The traditional duties of a full-time academic (like me) are teaching, scholarship and service. Some of my service has been spent on strategic planning, for the college, the school and the department. I have learned a few things about how people and organizations approach this task of creating short- and long-term goals, and have a new paradigm to offer for your consideration. Well, it’s not actually new (attributed to Humphrey in the 1960’s), but it is used more frequently by businesspeople to help generate and evaluate goals, so it was new to me.

In a SWOT analysis, you write down Strengths, Weaknesses, Opportunities and Threats. Strengths and Weaknesses are intrinsic to you as a person (or department or organization) and Opportunities and Threats are extrinsic or environmental. You then try to connect the dots between the four quadrants and see how each informs the other. There are plenty of free templates and guides for SWOT analysis on the web, but here is one geared to personal growth.

Whether you use the traditional LTO/STO format, or try something new such as SWOT, or just have a good talk with a smart, trusted colleague, take the time to make a plan and then, during the year, check in and see how you are doing on your goals. If you have a written plan, it becomes easier to say “no” to activities or duties that knock you off track, and it can help you prioritize your time and efforts. If you actually have a plan, you can stop and ask yourself, “Is this contributing to my long term goals?” and act accordingly.

I’ll check back in with you after I write my own SWOT analysis—right now, I am swamped with marking papers and putting in grades…let’s hope that summer lull actually shows up on time!

 

Shari Salzhauer Berkowitz, PhD, CCC-SLP is an assistant professor at Mercy College in Dobbs Ferry, NY. She teaches courses in speech science, voice disorders, behavioral feeding disorders and research design. Her research interests include cross-language and bilingual speech perception, multi-modal speech perception and integrating technology and instrumentation into the communication disorders curriculum. She has been a practicing SLP and feeding interventionist since 1998.

Summer Writing: Try a Tomato?

Tomatos


Photo by Thelonious Gonz

Summer always slips through my fingers, like the fish that got away. I never manage to get to the beach, or out on my sailboat, or to the free outdoor concerts, as much as I hope to in April (or, as I dream of in February, as the snow falls). September always brings a to-do list with lots of stuff that, sadly, is still left to do.

Academic summer writing is the same way. As we reconvene in September, how many of us cast our eyes down and mutter that we did not get anywhere near enough done. The mood, the timing, the temperature, the situation…something kept us from it. As the summer winds down, we frantically try to finish off the stuff we have been (let’s face it) goofing around with all season long. It’s disheartening.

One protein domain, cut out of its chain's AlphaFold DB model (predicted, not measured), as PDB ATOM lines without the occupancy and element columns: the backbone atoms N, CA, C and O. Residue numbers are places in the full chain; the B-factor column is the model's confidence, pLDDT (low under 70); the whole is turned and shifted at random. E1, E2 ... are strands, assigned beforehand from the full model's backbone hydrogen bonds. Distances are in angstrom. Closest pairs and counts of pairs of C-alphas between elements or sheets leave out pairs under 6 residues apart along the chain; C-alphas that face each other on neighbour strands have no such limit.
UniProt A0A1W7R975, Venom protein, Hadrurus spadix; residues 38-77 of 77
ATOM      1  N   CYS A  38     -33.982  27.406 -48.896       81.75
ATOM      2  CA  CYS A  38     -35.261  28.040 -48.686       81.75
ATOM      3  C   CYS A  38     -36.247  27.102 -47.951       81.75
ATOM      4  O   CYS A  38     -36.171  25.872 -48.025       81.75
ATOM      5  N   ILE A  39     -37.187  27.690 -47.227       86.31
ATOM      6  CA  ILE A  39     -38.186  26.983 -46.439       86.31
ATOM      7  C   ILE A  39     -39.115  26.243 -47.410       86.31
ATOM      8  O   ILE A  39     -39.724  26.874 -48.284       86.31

As a graduate student, I had to write almost all the time, and even as I deposited my dissertation, I felt that I was still developing my method of getting it done without too many tears. Now that it is almost a year later, I still struggle with the best way to get the most done as a productive writer. I would rather lecture, supervise, carry out my current research, plan my next research project…but, if I don’t write up and publish, my research will remain unknown, and where’s the good in that?

So, here’s my proposal: We’ve got six weeks of summer left; let’s help each other. I will tell you a few of the tips that worked for me, and you share some that worked for you…or didn’t. I didn’t invent any of these methods, but some I have made my own. Here are a few:

  • Go someplace else. If you have been writing at home (in your pajamas, admit it), go to a library. You’ll find that any campus or town librarian will help you find a nook, get connected, and maybe even print stuff out, when they hear you are a frantic academic. It might be even better than going to your own campus, where it is too easy to get distracted by colleagues and students. I wrote my second exam paper (a giant lit review) at the local community college, reporting in the morning and working for a few steady hours. I had all the documents I needed loaded onto my laptop, so I was able to…
  • Keep the internet off. There are lots of applications out there that can either track the time you spend on non-work websites, or keep you from accessing them for a period of time. If your phone has a data feed, you can try shutting that off and just receiving phone calls for a few hours. I leave my personal email open and downloading at home, so that I cannot check it during the day (although this backfires if people contact me through my work email). Of course, there are days where I find I must immediately know the difference between a yawl and a ketch …and the morning is gone. If you are making good use of any methods to keep the internet at bay, please share in the comments.